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What is energy mis-selling?

What is energy mis-selling?


Although suppliers have recently adopted new policies in a bid to make the domestic energy market simpler, clearer and fairer, many customers still find themselves mislead by some of the tactics used by unscrupulous energy salespeople.

Energy salespeople may visit you at home, contact you by phone or approach you in a public venue such as a supermarket. In all cases, it can be useful to be aware of the rules that help protect consumers against aggressive or misleading sales tactics.

The following are some key things you need to know in the event you are approached by a salesperson claiming to be from an energy company.

Energy selling at your doorstep

Very few energy suppliers sell energy on the doorstep. Those that do have signed a code of practice with the Association of Energy Suppliers and are obliged to follow certain rules regarding responsible selling. In the event of a salesperson calling at your home, keep in mind the following:

  • All suppliers are required to inform you in advance if they’re sending someone to your home.
  • Salespeople are only allowed to visit your home during certain hours (between 9am and 8pm), unless you have arranged an appointment with them outside these hours.
  • You don’t have to let any salesperson into your home if you don’t wish to.
  • If you’re unsure about the situation, consider asking a friend, family member, carer or neighbour to be present.
  • Organisations such as Citizens Advice and Ofgem do not sell electricity or gas. If you get a visit from someone claiming to represent these organisations, report it to the Citizens Advice consumer helpline.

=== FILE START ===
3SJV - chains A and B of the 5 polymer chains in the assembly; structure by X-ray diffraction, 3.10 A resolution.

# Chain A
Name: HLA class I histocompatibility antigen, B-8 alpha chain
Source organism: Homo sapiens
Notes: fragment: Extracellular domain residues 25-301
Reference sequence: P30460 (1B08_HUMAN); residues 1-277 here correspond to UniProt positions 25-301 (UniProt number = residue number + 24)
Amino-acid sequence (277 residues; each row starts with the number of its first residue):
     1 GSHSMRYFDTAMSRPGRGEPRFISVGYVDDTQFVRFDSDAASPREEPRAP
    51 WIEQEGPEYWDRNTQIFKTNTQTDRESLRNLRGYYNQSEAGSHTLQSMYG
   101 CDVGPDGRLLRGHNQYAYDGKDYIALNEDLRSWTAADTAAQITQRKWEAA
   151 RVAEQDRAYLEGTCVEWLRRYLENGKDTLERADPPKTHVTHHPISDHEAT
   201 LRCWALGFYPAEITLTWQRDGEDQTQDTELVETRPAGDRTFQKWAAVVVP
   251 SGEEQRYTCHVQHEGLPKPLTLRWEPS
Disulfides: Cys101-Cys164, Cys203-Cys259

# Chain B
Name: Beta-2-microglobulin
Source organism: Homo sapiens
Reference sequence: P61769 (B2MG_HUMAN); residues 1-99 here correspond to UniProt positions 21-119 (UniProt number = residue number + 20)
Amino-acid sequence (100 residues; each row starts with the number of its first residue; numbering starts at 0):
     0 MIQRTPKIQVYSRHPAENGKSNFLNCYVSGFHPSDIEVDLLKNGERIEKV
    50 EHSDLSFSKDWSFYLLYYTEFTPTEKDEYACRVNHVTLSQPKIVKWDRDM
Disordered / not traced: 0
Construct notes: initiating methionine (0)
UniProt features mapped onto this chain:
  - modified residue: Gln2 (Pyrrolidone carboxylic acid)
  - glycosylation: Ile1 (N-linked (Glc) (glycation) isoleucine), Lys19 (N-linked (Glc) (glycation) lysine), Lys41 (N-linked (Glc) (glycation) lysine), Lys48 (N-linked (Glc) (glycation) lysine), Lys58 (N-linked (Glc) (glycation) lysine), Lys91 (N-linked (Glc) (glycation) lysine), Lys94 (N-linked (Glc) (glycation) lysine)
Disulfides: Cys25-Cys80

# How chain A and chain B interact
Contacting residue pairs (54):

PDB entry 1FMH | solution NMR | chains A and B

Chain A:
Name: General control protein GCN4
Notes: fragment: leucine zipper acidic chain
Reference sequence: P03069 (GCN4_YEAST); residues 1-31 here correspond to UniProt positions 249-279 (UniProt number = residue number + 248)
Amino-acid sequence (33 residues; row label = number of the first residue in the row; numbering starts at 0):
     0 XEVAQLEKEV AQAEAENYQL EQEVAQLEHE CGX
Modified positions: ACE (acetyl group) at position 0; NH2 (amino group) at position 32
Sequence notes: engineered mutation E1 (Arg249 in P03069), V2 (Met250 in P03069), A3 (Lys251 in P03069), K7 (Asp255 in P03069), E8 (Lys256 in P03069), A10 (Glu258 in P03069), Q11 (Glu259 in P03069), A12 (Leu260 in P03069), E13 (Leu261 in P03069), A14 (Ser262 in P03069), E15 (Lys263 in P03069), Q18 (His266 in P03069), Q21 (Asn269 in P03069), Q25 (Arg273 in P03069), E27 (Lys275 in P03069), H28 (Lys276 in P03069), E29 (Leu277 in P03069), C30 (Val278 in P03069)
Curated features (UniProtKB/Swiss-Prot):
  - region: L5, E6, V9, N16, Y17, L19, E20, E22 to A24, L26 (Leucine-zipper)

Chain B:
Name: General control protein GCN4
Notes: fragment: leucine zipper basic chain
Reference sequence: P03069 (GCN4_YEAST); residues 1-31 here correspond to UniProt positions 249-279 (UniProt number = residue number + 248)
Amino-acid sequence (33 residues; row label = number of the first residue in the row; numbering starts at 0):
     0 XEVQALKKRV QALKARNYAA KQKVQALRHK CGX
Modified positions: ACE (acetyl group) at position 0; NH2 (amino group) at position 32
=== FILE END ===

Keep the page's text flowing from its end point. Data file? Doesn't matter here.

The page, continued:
• Salespeople must provide their company identification without being asked. They may provide you a number to call to confirm their identity, but it’s better for you to look up the number of the company they claim to be from, to make sure you’re calling the right people.
  • They must first check they’re talking to the person responsible for paying the energy bills.
  • They must be honest about why they’re calling on you.
  • They must be honest about prices, and give you correct information regarding tariffs.
  • They must give you an estimate of how much you would pay for the whole of the next year if you sign up to their tariff, and explain how they reached this estimate.
  • They should not pressure you into signing up to a tariff, or trick you into switching suppliers. Some tactics they may use include:

-Telling you the offer is only available today. -Asking you to sign something in order to receive a quote. -Telling you that you need to sign something to confirm they visited you. -Telling you that you need to sign something before they can leave your home. -Telling you that you need to sign something before they can read your meter.

  • They should not try to sell you energy-related items. Some common scams include: -Claiming they can sell you a pre-loaded prepayment key, token or smart card. -Claiming purchasing a prepayment card can mean a discount on your energy bill. -Claiming a product can help you save energy.

Energy selling in a public venue

If you’re approached by a salesperson while you’re out and about, many of the rules regarding doorstep selling apply. Some of the things you can do to protect yourself include:

  • Asking them which company they represent.
  • Asking for a written comparison between what you currently pay and the price they are offering.
  • Making sure the quotation they offer is based on your actual annual consumption, rather than the figures for an average household, or something they have estimated – these estimates are often much higher than they should be.